North Korea committing 'crimes against humanity' on its own citizens: report
Joshua Pantesco at 7:09 AM ET
[JURIST] The North Korean government is "actively committing crimes against humanity" by the starvation and political repression of North Korean citizens, according to a report [PDF text] released Sunday by a blue-ribbon panel comprised of Vaclav Havel [official website], former President of the Czech Republic; former Prime Minister of Norway Kjell Magne Bondevik [UN backgrounder]; and Holocaust survivor and Nobel Peace Prize winner Elie Wiesel [profile]. The report accuses North Korean officials of complicity in crimes against humanity and points to the starvation deaths of 1 million North Korean citizens and the chronic malnourishment of 37 percent of children. The report also notes that 200,000 political prisoners are currently imprisoned under "brutal" conditions and without access to a legal system. The recent UN Security Council resolution to sanction North Korea [JURIST report] may cause further human rights damage, according to the report, and instead the Council should consider intervening on independent grounds. The report's authors urged the Security Council to take action under the doctrine recently adopted by the Council that each state has a "responsibility to protect" its citizens from the most "egregious" human rights violations.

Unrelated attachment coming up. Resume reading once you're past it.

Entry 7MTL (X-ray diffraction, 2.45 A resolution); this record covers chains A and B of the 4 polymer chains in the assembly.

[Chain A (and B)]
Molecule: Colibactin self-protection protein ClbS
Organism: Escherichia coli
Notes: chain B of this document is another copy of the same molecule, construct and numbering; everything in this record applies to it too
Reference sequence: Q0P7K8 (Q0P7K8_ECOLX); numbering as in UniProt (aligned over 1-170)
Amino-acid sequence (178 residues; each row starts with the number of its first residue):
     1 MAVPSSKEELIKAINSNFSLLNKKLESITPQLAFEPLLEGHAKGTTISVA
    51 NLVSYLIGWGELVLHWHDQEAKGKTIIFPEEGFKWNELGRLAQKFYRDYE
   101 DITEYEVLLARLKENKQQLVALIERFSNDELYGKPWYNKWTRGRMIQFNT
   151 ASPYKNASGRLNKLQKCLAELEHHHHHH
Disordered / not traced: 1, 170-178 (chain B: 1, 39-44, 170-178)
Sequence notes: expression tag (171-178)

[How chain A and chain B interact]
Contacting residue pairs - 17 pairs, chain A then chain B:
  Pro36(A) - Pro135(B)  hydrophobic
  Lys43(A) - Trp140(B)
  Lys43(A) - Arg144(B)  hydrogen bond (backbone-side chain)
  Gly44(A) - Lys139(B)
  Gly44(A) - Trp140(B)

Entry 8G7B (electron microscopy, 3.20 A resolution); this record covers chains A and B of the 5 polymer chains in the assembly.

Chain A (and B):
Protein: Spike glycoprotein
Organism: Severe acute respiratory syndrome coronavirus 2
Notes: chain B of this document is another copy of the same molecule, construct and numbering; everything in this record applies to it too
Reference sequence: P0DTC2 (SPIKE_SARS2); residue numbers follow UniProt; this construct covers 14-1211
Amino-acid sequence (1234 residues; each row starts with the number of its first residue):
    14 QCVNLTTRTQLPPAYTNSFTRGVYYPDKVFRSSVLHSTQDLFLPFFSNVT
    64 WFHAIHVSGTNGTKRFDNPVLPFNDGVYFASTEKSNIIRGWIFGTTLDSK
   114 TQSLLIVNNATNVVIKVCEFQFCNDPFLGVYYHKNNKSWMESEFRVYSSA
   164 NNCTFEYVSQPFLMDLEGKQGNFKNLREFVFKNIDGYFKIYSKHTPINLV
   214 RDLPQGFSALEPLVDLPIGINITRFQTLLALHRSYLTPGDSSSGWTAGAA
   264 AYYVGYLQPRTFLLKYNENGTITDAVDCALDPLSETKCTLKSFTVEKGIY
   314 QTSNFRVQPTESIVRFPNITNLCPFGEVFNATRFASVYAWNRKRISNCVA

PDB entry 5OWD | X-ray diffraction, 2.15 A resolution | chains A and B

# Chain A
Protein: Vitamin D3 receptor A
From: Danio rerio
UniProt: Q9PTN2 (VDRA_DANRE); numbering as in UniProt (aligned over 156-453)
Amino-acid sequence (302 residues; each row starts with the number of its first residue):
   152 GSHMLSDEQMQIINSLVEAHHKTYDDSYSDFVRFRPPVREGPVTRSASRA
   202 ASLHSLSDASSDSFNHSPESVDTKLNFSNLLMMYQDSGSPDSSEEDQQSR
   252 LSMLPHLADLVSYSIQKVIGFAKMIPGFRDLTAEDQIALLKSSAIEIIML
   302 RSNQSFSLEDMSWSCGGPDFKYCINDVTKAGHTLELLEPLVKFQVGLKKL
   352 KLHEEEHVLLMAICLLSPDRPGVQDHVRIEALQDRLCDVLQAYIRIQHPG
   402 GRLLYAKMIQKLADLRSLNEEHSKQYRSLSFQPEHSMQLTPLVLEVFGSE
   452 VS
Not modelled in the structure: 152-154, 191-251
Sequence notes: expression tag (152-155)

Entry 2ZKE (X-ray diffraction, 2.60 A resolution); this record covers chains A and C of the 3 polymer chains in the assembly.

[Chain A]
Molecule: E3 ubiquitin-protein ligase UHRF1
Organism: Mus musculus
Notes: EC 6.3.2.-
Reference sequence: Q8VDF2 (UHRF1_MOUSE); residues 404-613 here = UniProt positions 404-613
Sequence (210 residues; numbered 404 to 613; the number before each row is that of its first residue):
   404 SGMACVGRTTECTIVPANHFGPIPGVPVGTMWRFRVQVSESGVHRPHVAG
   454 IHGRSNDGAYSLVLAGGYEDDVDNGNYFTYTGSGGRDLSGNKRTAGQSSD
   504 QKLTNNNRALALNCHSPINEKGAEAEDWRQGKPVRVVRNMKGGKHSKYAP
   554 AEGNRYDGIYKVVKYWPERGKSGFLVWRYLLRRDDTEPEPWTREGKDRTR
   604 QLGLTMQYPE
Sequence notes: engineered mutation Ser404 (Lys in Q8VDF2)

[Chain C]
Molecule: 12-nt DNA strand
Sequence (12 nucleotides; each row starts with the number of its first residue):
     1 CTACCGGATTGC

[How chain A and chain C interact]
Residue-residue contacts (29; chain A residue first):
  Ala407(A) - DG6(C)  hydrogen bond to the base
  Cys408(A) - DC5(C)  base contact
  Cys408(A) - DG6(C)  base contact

The report was prepared [press release] by the international law firm DLA Piper along with the US Committee for Human Rights in China [advocacy website] and was commissioned by Havel, Bondevik and Wiesel. In an op-ed [text] in Monday's New York Times, the three wrote:
While the focus in recent weeks has been on North Korea's nuclear test, we shouldn't lose sight of the fact that the government there is also responsible for one of the most egregious human-rights and humanitarian disasters in the world today.AP has more.
For more than a decade, many in the international community have argued that to focus on the suffering of the North Korean people would risk driving the country away from discussions over its nuclear program.
But with his recent actions, North Korea's leader, Kim Jong-il, has shown that this approach neither stopped the development of his nuclear program nor helped North Koreans. It is time, therefore, for a renewed international effort to ameliorate the crisis facing the country's citizens.
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